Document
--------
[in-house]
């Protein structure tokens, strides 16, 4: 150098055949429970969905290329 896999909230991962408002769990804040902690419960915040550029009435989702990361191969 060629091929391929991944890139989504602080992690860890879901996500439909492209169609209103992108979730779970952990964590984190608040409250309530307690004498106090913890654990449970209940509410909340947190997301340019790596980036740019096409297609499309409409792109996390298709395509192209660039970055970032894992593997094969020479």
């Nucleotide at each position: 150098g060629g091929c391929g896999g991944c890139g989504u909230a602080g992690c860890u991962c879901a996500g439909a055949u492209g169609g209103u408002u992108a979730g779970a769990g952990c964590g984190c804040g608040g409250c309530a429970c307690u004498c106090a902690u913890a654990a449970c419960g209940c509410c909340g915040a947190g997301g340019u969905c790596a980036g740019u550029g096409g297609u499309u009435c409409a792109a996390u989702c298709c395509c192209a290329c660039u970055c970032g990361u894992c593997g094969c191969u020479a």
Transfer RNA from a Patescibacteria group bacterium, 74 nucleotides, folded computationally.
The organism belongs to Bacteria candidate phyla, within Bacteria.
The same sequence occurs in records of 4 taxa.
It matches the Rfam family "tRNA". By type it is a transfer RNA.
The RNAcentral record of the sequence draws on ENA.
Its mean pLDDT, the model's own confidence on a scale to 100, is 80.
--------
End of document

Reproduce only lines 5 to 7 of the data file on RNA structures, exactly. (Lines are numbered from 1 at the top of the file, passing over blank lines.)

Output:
The organism belongs to Bacteria candidate phyla, within Bacteria.
The same sequence occurs in records of 4 taxa.
It matches the Rfam family "tRNA". By type it is a transfer RNA.